Darden Enhances Full-Time MBA Program

November 23, 2010

November 23, 2010 — Last week, the University of Virginia's Darden School of Business hosted an annual forum that gathers business school leaders to share and generate ideas for improving MBA curricula. Darden's attendees had a lot of recent experience to offer.

For the past 18 months, the school has been conducting a top-to-bottom review of its full-time MBA program. Out of this effort, the school has already implemented more than a dozen pilots and enhancements to the program this fall, including a complete makeover of the required first-year schedule to better coordinate classroom and related outside activities, and improve the process by which Darden students are recruited for post-graduation jobs. In addition, Darden is offering pilot "small seminars" for Darden first-year students on the meaning of success in business.

"The world is increasingly global. Industry is more volatile. Innovation is imperative. All of this says that the solutions to problems are not fixed in the past. They're fixed in the future," said Darden professor Scott Snell, who led the "Program Concept Team," made up of faculty and staff and convened by Darden Dean Bob Bruner to lead the review effort.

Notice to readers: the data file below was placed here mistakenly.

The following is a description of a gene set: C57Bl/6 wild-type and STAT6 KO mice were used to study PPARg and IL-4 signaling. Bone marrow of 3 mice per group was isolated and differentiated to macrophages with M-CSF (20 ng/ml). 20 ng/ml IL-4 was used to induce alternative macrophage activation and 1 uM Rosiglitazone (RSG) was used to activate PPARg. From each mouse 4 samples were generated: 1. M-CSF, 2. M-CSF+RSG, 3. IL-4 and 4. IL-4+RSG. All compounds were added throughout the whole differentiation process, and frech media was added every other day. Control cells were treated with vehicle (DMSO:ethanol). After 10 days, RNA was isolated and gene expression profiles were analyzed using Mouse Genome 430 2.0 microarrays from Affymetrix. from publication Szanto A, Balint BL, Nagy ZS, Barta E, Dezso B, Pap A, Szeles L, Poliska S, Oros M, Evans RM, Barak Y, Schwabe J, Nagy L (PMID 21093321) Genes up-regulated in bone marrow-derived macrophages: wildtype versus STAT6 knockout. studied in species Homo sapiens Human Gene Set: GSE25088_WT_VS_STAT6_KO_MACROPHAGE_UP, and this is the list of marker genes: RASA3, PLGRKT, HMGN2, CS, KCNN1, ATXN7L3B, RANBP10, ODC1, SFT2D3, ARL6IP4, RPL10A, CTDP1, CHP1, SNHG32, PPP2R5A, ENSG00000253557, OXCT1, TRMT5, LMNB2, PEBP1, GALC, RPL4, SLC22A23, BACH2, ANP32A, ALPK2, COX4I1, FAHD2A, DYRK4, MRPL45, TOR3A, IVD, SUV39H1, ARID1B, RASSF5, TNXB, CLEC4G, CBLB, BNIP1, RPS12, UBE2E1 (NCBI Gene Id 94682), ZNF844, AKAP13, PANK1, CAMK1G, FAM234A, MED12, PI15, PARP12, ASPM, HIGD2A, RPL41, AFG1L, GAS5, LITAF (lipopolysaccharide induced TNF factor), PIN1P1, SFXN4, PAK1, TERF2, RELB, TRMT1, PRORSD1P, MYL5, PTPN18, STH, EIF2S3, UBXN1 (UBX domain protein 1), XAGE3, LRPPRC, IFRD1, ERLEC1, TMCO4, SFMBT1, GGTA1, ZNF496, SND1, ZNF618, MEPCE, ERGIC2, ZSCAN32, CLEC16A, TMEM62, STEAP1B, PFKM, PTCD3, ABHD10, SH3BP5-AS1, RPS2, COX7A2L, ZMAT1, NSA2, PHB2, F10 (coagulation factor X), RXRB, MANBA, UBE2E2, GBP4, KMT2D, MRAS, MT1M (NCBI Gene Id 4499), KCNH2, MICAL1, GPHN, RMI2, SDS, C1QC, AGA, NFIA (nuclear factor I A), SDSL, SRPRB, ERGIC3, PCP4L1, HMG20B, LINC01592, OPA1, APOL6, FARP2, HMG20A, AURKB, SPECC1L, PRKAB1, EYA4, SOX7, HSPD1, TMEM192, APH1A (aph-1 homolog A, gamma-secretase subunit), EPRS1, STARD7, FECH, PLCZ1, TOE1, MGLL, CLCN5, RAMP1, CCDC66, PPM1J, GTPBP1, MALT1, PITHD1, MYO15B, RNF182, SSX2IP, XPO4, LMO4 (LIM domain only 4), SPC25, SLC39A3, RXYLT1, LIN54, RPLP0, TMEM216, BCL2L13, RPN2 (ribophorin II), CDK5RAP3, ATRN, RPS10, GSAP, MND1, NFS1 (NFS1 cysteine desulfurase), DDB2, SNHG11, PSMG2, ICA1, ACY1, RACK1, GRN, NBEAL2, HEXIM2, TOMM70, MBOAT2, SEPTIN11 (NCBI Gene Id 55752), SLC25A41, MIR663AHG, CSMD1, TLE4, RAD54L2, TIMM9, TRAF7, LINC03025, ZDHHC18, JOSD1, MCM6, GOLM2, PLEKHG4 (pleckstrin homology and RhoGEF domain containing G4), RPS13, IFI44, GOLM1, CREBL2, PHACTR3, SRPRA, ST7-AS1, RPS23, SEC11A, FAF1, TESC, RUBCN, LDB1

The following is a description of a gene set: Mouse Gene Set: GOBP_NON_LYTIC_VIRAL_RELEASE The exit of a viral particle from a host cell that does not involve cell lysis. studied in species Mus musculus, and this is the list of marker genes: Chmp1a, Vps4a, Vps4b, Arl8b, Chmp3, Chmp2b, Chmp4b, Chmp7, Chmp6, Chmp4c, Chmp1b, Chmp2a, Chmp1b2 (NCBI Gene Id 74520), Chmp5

The team's first step was to listen and gather data from students, faculty, staff and recruiters. At the end of each school year, Darden convenes its students and asks them to share their ideas on how to make Darden's program – led by the world's best MBA teaching faculty, according to The Princeton Review and Financial Times  – even better.

"We've heard a lot from students over the years, and we have always tried to make the program fully reflect what we have heard,'' said Robert M. Conroy, the faculty leader for the MBA program, who has been at Darden for 22 years. "But this current effort represents an even deeper dive into the wants and needs of all our various constituencies."